As the tea ages, the natural fermentation process allows the growth of beneficial microbes in the tea. Fermentation is the chemical breakdown of a substance by bacteria, yeasts, or other microorganism, involving the giving off of heat. Some of the more recognizable of the microbes found in Puerh include Aspergillus niger, (also found in yogurt or sour dough bread), and Penicillium (a bacteria that stops the growth of undesirable bacteria, used to make cheese). These beneficial microbes, along with a multitude of others, help to create the many health benefits of pu-erh tea that have been cherished for centuries in Chinese medicine. Modern science has found truth to the claims of aiding in weight loss, preventing heart disease and hardening of arteries, reducing high blood pressure, controlling inflammation in the body, and supporting healthy digestion.
Where does it grow?
Pu-erh tea grows amidst the Six Famous Mountains in Xishangbanna, Yunnan where there are excellent growing conditions. Each mountainous area has its own “terroir”, with unique growing and climactic conditions attributing to a unique taste profile of the tea grown there. Located on either side of the Mekong River, the tea is harvested both from wild tea trees and from cultivated plants. The teas made using leaves from the wild trees are more highly prized.
Types of Pu-erh
There are two main styles of puerh; green puerh, also called raw, or Sheng Cha, and black puerh, also called cooked, ripe, or Shou Cha. Each is carefully harvested by hand in the traditional way, plucking only the top two leaves and a bud. After the harvest, the leaves are carefully sorted, with inferior leaves being removed. The leaves are then spread in the sun to be allowed to wither gently to reduce their moisture content, and then they are pan fired to halt any further oxidation. The leaves are then rolled into long strips and left to fully dry in the sun.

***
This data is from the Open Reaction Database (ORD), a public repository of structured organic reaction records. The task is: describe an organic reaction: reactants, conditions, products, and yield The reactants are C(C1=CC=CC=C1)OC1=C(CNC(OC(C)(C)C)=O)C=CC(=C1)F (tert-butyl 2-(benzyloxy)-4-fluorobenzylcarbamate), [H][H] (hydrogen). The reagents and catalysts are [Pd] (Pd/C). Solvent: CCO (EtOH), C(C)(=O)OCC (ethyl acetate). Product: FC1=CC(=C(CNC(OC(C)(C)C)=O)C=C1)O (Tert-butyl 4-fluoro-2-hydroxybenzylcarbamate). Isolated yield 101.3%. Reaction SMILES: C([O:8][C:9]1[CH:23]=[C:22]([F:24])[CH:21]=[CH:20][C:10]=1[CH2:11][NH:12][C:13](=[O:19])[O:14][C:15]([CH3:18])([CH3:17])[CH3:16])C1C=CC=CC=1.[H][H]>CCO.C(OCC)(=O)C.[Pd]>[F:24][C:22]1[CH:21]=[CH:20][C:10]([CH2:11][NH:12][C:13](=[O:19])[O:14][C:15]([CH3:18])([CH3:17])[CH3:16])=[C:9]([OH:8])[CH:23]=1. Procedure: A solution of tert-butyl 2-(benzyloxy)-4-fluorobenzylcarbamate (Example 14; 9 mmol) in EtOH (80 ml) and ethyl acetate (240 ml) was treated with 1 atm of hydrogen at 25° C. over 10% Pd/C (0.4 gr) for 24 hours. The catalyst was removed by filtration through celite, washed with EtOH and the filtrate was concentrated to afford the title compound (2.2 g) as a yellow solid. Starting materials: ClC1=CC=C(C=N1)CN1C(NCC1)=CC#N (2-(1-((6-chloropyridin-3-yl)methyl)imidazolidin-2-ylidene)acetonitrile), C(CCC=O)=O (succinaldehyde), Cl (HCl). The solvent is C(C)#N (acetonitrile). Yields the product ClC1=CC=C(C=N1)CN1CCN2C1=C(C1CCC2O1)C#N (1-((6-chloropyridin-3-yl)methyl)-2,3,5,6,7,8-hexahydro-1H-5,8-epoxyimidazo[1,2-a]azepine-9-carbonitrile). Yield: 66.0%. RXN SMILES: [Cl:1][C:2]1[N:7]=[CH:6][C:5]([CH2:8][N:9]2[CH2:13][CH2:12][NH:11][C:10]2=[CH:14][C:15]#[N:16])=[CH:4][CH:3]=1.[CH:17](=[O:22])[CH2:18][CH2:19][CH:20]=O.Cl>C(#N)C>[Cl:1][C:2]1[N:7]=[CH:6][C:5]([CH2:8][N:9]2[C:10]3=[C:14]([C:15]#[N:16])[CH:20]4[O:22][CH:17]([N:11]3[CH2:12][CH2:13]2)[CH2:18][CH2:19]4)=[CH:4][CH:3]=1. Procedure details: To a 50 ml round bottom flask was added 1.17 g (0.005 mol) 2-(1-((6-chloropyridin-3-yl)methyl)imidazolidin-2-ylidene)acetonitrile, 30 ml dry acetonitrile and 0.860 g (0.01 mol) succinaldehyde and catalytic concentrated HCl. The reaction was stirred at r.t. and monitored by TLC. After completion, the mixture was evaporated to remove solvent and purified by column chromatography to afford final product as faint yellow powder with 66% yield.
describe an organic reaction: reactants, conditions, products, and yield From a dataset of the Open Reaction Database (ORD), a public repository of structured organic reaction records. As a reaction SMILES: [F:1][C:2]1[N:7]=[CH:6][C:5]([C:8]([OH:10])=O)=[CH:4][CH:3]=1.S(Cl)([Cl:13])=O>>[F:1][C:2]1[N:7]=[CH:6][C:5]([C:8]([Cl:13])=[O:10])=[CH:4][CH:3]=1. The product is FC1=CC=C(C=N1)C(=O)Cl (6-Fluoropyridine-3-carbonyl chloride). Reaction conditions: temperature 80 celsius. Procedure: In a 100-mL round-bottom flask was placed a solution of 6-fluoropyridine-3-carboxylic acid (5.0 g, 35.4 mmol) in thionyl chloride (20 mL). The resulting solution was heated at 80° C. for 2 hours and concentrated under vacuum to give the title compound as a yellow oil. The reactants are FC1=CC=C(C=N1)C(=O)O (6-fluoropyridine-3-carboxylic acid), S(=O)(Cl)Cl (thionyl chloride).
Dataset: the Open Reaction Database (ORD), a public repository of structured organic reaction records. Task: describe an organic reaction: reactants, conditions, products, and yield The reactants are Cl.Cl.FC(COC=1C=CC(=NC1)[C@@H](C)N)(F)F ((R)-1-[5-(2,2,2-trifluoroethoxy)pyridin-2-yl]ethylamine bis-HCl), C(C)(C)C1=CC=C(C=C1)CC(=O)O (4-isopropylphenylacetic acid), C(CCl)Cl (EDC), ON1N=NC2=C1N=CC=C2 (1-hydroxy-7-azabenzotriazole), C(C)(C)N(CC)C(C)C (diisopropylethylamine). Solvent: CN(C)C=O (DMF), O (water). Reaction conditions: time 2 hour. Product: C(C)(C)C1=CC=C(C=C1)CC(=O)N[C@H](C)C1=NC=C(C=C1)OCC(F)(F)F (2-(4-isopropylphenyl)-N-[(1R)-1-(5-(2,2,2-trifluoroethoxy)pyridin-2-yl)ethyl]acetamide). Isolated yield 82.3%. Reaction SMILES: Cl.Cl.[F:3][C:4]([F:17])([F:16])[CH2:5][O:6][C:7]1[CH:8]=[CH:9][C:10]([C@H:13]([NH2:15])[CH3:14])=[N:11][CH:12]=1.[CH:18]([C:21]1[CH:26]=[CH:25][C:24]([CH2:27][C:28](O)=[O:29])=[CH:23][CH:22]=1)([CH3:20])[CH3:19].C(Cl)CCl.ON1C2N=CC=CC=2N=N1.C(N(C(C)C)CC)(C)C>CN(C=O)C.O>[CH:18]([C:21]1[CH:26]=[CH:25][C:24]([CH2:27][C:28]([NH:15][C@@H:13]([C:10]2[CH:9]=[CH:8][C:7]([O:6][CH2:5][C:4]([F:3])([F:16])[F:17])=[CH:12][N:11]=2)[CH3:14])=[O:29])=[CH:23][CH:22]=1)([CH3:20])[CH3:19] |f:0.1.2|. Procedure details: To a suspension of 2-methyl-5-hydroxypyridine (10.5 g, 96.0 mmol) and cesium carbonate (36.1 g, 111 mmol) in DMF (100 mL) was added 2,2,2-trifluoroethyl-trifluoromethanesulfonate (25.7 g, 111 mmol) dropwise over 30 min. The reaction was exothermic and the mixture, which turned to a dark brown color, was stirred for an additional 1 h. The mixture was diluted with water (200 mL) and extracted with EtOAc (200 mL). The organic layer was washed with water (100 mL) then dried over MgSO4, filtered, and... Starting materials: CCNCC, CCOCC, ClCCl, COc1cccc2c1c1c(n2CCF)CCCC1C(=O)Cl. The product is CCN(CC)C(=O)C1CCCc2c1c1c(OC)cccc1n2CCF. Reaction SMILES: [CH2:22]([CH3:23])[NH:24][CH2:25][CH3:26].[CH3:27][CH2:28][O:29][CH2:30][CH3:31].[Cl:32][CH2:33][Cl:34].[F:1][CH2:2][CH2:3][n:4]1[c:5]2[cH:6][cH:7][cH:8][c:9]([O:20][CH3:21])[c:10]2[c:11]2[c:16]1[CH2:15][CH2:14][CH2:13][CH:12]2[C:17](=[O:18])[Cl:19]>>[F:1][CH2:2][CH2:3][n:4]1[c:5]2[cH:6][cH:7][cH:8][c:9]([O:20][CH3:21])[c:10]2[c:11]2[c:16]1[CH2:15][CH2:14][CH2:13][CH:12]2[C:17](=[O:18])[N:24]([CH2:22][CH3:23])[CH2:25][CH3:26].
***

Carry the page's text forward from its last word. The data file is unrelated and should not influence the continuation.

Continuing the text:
Green pu-erh (Sheng Cha) is then either pressed into one of the traditional shapes, or stored as a loose tea, and is then allowed to age naturally. The environment is carefully controlled to create the most ideal levels of temperature and humidity and there must be a healthy flow of air to prevent the growth of mold and mildew. The conditions of the storage facility are paramount to the quality of the final product. Over time, the astringent characteristics of the tea mature into a smooth, complex flavor with slightly earthy aromas and tastes. The longer the tea is aged, the greater its value, and naturally aged, green pu-erh teas are considered more valuable and superior to the artificially aged, black pu-erhs.
Black pu-erh (Shou Cha) was created to meet the demands for pu-erh tea that came after the cultural revolution of China in the 1970’s, and the introduction of this tea to the world markets. In an effort to speed up the aging process, the tea masters developed a technique to mimic the characteristics of the naturally aged tea. After being processed in the traditional method, black pu-erh is then arranged in a large pile in a warm and humid area. The pile would then be misted with water, and carefully, periodically turned in a method similar to composting. The pile must be carefully monitored so that the leaves do not begin to decompose but to maintain conditions under which the growth of the beneficial microbes and bacteria are encouraged. Once deemed ready, the tea is then either stored in cloth bags as loose pu-erh or pressed into shapes. Once the processing is completed, further aging does not necessarily benefit the black pu-erh.